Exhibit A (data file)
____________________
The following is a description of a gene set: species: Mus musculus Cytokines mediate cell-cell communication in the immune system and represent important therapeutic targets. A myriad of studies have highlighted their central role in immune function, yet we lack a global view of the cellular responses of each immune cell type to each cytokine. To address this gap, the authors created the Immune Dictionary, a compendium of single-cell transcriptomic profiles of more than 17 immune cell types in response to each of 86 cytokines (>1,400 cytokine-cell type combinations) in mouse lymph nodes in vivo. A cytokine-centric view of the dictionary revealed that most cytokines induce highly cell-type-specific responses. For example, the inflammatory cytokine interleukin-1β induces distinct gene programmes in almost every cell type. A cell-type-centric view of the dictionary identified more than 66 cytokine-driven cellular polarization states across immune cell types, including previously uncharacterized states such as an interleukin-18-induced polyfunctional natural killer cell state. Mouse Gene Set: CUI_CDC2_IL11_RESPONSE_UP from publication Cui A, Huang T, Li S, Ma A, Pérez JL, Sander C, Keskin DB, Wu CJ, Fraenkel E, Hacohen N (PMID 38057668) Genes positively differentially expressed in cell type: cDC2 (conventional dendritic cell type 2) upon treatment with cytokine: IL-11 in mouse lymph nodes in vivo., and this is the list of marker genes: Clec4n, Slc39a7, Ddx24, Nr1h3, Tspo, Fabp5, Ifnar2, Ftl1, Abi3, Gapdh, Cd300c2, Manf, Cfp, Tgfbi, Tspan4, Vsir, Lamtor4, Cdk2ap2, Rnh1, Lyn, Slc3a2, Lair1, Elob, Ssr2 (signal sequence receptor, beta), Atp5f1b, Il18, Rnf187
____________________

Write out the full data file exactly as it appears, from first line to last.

The following is a description of a gene set: species: Mus musculus Cytokines mediate cell-cell communication in the immune system and represent important therapeutic targets. A myriad of studies have highlighted their central role in immune function, yet we lack a global view of the cellular responses of each immune cell type to each cytokine. To address this gap, the authors created the Immune Dictionary, a compendium of single-cell transcriptomic profiles of more than 17 immune cell types in response to each of 86 cytokines (>1,400 cytokine-cell type combinations) in mouse lymph nodes in vivo. A cytokine-centric view of the dictionary revealed that most cytokines induce highly cell-type-specific responses. For example, the inflammatory cytokine interleukin-1β induces distinct gene programmes in almost every cell type. A cell-type-centric view of the dictionary identified more than 66 cytokine-driven cellular polarization states across immune cell types, including previously uncharacterized states such as an interleukin-18-induced polyfunctional natural killer cell state. Mouse Gene Set: CUI_CDC2_IL11_RESPONSE_UP from publication Cui A, Huang T, Li S, Ma A, Pérez JL, Sander C, Keskin DB, Wu CJ, Fraenkel E, Hacohen N (PMID 38057668) Genes positively differentially expressed in cell type: cDC2 (conventional dendritic cell type 2) upon treatment with cytokine: IL-11 in mouse lymph nodes in vivo., and this is the list of marker genes: Clec4n, Slc39a7, Ddx24, Nr1h3, Tspo, Fabp5, Ifnar2, Ftl1, Abi3, Gapdh, Cd300c2, Manf, Cfp, Tgfbi, Tspan4, Vsir, Lamtor4, Cdk2ap2, Rnh1, Lyn, Slc3a2, Lair1, Elob, Ssr2 (signal sequence receptor, beta), Atp5f1b, Il18, Rnf187